BCCHF - children's hospital - playroom - ribbon cutting
Bob Frid/Vancouver Whitecaps FC

The story of Colton Hasebe and the Whitecaps FC playroom at BC Children's Hospital

VANCOUVER, BC – On Tuesday afternoon, Vancouver Whitecaps FC players and staff made their first visit to BC Children’s Hospital of the new year.

And it was a momentous one, indeed.

Tuesday marked the official grand opening of the ‘Caps-themed playroom at the new Teck Acute Care Centre, part of Whitecaps FC’s $1 million commitment to BC Children's Hospital Foundation (BCCHF). It’s a project that has been in the works for years – and on Tuesday it finally came to life.

“It’s what we do,” said Whitecaps FC president Bob Lenarduzzi. “We like to give back to the community that we’re in and this is a wonderful way of doing it … for the kids that are needing the services and for the parents to take a little reprieve from whatever it is they’re going through. That’s something we’re happy to be a part of.”

As part of the special visit, each child in the playroom received a brand new 2018 Whitecaps FC Unity Jersey, which the ‘Caps were wearing for the first time.

One child in attendance on Tuesday was 12-year-old Colton Hasebe – the BCCHF’s 2018 Champion Child. In December 2015, Hasebe was suffering from an asthma attack when he was brought into BC Children’s Hospital, where he collapsed and went into cardiac arrest. Hasebe stopped breathing, lost his heartbeat for 15 minutes, and suffered a permanent brain injury from a lack of oxygen.

As a result, Hasebe lost his vision and was unable to eat or walk.

But after a month’s rehab at BC Children’s Hospital, Hasebe miraculously regained his autonomy and was able to return home with his family. And there he was on Tuesday, mingling with the players, taking photos, and perhaps most importantly, smiling.

“It was very, very fun,” Hasebe said. “It’s not often I get to do soccer related things.”

Hasebe said the best part of the afternoon was getting to meet the players. There were six of them in attendance: Aly Ghazal, Kei Kamara, Aaron Maund, Jake Nerwinski, Brian Rowe, and Russell Teibert. But he also enjoyed playing soccer on the virtual pitch that was projected onto the ground, one of the room’s most popular features.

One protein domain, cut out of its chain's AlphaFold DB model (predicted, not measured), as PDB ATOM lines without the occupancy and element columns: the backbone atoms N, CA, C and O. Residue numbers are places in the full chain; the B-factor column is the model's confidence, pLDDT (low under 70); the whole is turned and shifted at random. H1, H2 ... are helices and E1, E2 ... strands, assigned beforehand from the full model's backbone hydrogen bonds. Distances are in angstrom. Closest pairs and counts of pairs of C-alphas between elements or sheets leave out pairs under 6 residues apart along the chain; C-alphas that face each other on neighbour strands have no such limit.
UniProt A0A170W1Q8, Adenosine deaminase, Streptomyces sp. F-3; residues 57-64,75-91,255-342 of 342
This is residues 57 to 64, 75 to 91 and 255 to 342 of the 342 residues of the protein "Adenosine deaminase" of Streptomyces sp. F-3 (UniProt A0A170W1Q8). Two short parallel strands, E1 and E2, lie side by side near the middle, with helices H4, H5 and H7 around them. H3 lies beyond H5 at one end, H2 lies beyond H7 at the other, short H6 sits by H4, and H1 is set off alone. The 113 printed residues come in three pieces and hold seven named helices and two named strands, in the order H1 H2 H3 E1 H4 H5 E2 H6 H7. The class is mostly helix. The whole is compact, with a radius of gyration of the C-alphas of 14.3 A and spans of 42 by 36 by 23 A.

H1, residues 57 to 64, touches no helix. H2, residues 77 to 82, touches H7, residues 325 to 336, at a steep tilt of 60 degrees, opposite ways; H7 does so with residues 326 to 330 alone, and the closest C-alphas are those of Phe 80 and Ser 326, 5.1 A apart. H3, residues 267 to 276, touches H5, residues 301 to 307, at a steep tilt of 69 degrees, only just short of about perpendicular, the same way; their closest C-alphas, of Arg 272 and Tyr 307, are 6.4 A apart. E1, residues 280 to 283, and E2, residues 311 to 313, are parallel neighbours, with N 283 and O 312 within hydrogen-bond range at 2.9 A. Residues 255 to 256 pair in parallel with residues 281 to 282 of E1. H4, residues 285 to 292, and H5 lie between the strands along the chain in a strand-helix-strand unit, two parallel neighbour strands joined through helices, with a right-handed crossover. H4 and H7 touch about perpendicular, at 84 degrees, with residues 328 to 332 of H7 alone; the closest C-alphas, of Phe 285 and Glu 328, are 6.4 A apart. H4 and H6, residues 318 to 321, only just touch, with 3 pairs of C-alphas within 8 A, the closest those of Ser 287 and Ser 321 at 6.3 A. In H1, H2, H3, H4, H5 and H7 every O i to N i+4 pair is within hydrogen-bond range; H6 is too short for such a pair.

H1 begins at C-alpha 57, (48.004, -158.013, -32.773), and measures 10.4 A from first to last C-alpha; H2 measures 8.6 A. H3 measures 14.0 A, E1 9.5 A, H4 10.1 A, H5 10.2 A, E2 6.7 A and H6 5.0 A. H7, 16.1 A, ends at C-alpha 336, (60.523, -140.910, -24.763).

“If something touches the digital ball, then it goes flying,” Hasebe said. “It was super cool. I didn’t expect the technology to be that advanced … children are definitely going to enjoy it here.”

The idea of the virtual pitch, and the ‘Caps playroom as a whole, is to encourage movement and activity amongst the patients. And that fits into a larger BCCHF initiative called the Children’s Healing Experience Project – designed to enhance the patient experience and healing process through technology and purpose-built art, murals, sculptures, and the likes.

Other features in the Whitecaps FC playroom include three interactive ‘Caps-themed whiteboards that allow kids to express themselves and get into the spirit of the game by colouring Whitecaps FC mascot Spike, designing jerseys, and creating their own scarves, a cozy built-in reading nook framed by the peaks of the Whitecaps FC logo, and a large mural of BC Place.

“We treat kids from newborn straight to 17 years old,” said Maria Faccio, BCCHF vice-president and chief philanthropy officer. “So this playroom allows for not only the patients that are being treated but their brothers and sisters and their parents to get out of their hospital rooms and have that sense of distraction, the normalcy of childhood, and a feeling of being at home as well.”

BC Children’s Hospital has been a longstanding partner of Whitecaps FC.

In 2017, the club raised more than $600,000 for BCCHF through the matchday 50/50 program, the Legends & Stars charity alumni match, and other fundraising initiatives.

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